Excerpt from "My Inventions The Autobiography of Nikola Tesla"  
Lucid Cafe Library

Tesla's View of the Future

As stated on a previous occasion, when I was a student at college I conceived a flying machine quite unlike the present ones. The underlying principle was sound, but could not be carried into practice for want of a prime-mover of sufficiently great activity. In recent years, I have successfully solved this problem and am now planning aerial machines *devoid of sustaining planes, ailerons, propellers, and other external* attachments, which will be capable of immense speeds and are very likely to furnish powerful arguments for peace in the near future. Such a machine, sustained and propelled *entirely by reaction*, is shown on one of the pages of my lectures, and is supposed to be controlled either mechanically, or by wireless energy. By installing proper plants, it will be practicable to *project a missile of this kind into the air and drop it* almost on the very spot designated, which may be thousands of miles away.

But we are not going to stop at this. Telautomats will be ultimately produced, capable of acting as if possessed of their own intelligence, and their advent will create a revolution. As early as 1898, I proposed to representatives of a large manufacturing concern the construction and public exhibition of an automobile carriage which, left to itself, would perform a great variety of operations involving something akin to judgment. But my proposal was deemed chimerical at the time and nothing came of it.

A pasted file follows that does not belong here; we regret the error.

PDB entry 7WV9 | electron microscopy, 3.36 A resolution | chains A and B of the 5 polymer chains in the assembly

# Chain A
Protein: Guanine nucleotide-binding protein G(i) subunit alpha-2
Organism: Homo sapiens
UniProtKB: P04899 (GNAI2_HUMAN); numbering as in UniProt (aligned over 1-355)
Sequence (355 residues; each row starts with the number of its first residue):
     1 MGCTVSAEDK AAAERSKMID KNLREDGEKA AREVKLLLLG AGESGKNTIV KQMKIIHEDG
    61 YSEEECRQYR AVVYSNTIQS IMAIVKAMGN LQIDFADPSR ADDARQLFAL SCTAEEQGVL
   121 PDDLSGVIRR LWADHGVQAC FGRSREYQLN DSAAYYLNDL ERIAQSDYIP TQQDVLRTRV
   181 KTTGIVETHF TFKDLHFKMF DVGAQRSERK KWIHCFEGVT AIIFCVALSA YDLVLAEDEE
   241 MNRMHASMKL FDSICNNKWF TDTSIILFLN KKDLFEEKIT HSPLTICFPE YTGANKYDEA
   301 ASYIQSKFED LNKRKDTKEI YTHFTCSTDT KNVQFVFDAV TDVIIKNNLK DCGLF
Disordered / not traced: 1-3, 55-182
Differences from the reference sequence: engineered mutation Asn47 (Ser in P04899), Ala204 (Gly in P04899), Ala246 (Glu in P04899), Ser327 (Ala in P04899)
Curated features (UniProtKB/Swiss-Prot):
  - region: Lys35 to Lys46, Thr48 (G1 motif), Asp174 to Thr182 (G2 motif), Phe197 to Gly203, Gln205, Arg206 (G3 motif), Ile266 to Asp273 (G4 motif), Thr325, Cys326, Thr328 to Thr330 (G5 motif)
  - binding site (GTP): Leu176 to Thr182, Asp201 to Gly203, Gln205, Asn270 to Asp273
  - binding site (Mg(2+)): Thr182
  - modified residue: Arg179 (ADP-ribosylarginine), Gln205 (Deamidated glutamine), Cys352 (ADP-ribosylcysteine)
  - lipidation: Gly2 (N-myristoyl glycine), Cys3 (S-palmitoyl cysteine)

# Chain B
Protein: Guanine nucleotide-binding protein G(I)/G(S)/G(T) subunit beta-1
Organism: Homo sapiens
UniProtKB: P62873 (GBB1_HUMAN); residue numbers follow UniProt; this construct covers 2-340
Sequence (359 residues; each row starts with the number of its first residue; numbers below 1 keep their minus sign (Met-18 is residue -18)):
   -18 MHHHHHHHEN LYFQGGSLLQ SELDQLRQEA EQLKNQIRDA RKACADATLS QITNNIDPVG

At present, many of the ablest minds are trying to devise expedients for preventing a repetition of the awful conflict which is only theoretically ended and the duration and main issues of which I have correctly predicted in an article printed in the Sun of December 20, 1914. The proposed League is not a remedy but, on the contrary, in the opinion of a number of competent men, may bring about results just the opposite.

It is particularly regrettable that a punitive policy was adopted in framing the terms of peace, because a few years hence, it will be possible for nations to fight without armies, ships or guns, by weapons far more terrible, to the destructive action and range of which there is virtually no limit. Any city, at a distance, whatsoever, from the enemy, can be destroyed by him and no power on earth can stop him from doing so. If we want to avert an impending calamity and a state of things which may transform the globe into an inferno, we should push the development of flying machines and wireless transmission of energy without an instant's delay and with all the power and resources of the nation.